FROM "GO TIME" TO "BREAK TIME" | Jason Phillips Nutrition| iN³ Nutrition

I posted this blog on March 26 last year – and exactly one year later I still believe every word of it to be the truth.

So enjoy the read, enjoy your break and enjoy your carbs – next week we can talk about your shredding season 🙂

“Here we are, wrapping up everyone’s favorite (or least favorite) five weeks of the year – THE OPEN.

How’d it go for you?

Do you officially hate dumbbells?

Are you super motivated to start training for 2018?

Truthfully you are probably going through a range of emotions from relief that it’s over, to a bit of disappointment at the results from one or more workouts – don’t worry, you aren’t the only one. Even the highest level athletes feel as though they could’ve performed better on certain workouts….we are all humans that think we are superhuman 🙂

But the real question is – NOW WHAT?

Well – either you are going to regionals, or you aren’t…right?

No matter which applies to you, I want to propose a week off.

I KNOW I KNOW, you are ready to smash your weaknesses and crush 2018, but let’s take a step back first, and actually RECOVER!

Enter the diet break.


I guess I should back up and ask if you are even following a structured eating plan? The concept of performance nutrition is no longer taboo, and is regularly accepted in our space. In fact I would argue that if you aren’t monitoring your food intake then you really don’t care about your performance as much as you say you do.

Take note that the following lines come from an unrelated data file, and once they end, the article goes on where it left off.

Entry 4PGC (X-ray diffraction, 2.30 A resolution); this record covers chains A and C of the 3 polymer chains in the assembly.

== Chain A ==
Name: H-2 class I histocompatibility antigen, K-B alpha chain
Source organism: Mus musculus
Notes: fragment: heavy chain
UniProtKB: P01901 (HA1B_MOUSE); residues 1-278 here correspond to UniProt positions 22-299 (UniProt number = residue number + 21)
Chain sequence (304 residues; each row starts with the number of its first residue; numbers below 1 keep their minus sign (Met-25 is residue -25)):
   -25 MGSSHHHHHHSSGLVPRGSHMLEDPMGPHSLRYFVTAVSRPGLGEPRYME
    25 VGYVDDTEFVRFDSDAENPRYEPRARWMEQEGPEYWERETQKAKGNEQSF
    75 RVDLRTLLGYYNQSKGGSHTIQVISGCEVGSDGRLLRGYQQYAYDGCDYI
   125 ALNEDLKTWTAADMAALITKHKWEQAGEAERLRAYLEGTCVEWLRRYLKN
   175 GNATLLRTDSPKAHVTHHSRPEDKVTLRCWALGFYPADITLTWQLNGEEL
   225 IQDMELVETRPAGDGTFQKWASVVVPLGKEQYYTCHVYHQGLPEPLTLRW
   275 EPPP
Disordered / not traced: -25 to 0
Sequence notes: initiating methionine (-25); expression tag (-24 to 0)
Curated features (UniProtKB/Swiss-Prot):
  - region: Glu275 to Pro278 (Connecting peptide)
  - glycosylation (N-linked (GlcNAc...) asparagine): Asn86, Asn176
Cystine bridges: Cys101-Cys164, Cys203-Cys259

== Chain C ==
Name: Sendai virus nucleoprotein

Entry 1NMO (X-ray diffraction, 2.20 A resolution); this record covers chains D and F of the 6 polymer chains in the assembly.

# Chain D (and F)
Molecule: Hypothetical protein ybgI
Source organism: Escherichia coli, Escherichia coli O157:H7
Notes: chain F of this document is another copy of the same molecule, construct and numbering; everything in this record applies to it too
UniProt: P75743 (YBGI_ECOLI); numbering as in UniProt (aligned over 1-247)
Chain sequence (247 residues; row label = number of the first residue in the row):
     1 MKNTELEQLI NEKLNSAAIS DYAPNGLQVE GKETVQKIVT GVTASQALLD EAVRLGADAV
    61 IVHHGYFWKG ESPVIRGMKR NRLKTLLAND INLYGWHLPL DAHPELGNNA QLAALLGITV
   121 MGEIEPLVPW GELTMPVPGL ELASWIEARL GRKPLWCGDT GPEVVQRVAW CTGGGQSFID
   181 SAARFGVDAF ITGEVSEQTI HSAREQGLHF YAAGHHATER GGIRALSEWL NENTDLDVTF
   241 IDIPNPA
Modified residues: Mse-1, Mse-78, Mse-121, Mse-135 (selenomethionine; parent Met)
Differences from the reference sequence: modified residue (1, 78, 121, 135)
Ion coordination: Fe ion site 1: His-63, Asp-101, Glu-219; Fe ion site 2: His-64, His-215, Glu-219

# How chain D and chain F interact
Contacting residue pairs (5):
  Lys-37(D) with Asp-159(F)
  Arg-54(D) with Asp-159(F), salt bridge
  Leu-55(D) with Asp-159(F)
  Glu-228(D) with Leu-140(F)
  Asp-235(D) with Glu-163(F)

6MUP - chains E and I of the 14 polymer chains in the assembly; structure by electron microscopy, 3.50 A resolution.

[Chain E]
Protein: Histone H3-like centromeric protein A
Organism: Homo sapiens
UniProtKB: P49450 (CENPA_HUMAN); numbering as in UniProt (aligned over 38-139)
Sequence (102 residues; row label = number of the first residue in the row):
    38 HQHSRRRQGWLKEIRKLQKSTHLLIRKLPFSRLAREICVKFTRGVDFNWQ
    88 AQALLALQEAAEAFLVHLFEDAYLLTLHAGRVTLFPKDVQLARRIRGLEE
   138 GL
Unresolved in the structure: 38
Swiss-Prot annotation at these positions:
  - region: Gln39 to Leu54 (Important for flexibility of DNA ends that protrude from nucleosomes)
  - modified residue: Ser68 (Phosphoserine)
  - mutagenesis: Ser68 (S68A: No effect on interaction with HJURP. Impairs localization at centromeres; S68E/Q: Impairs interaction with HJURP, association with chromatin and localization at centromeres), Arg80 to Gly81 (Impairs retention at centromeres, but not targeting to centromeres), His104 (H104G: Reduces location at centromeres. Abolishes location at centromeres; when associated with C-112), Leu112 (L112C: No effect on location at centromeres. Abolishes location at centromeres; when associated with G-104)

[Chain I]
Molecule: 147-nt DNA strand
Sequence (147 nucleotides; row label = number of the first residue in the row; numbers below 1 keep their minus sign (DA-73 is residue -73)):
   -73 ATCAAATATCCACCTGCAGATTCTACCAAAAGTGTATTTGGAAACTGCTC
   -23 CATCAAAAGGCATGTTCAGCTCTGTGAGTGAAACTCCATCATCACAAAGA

But you are reading this, so I’m going to assume you do monitor your nutritional intake.

And if you read my articles or have been following my advice on Facebook over the last five weeks, your eating patterns have revolved around one thing – fuel and recovery. We are just wrapping up the “in season” phase of my periodized nutrition model and that comes with little to no emphasis on body composition.

Ahhhh – but summer is here, and you want to be shredded for the beach – right, bro?

It’s cool – so do I.

Put more accurately, you want to actively place yourself in a calorie deficit for 12-16 weeks in an attempt to look good for the opposite sex while wearing very little clothing on the beach.

(you know I keep it real AF)

Unfortunately, jumping right into a deficit after the five most nervous system intensive weeks of the year is a recipe for disaster.




I don’t care how perfectly you ate for the last five weeks, your hormones, nervous system, and body took a beating that it needs to actively recover from – and that does NOT happen in a calorie deficit.

Remember that as you undertake a diet, a few things will happen:

• Thyroid levels will drop

• Leptin will drop

• Cortisol will increase

• Metabolic rate will slow

While none of these are “bad” and are very “normal” parts of the process – we want to ensure that we are starting as close to “adequate” as possible.

We do this with 1-2 weeks of caloric maintenance – or A DIET BREAK.

At this time I highly recommend that whether you are going to regionals or not, you deload your training and increase your calories at a minimum to maintenance – or perhaps higher if you are already in a relative surplus.

Most importantly – I want this done primarily with CARBOHYDRATE.

Why carbs?

Everything we are looking to restore is most sensitive to carbs.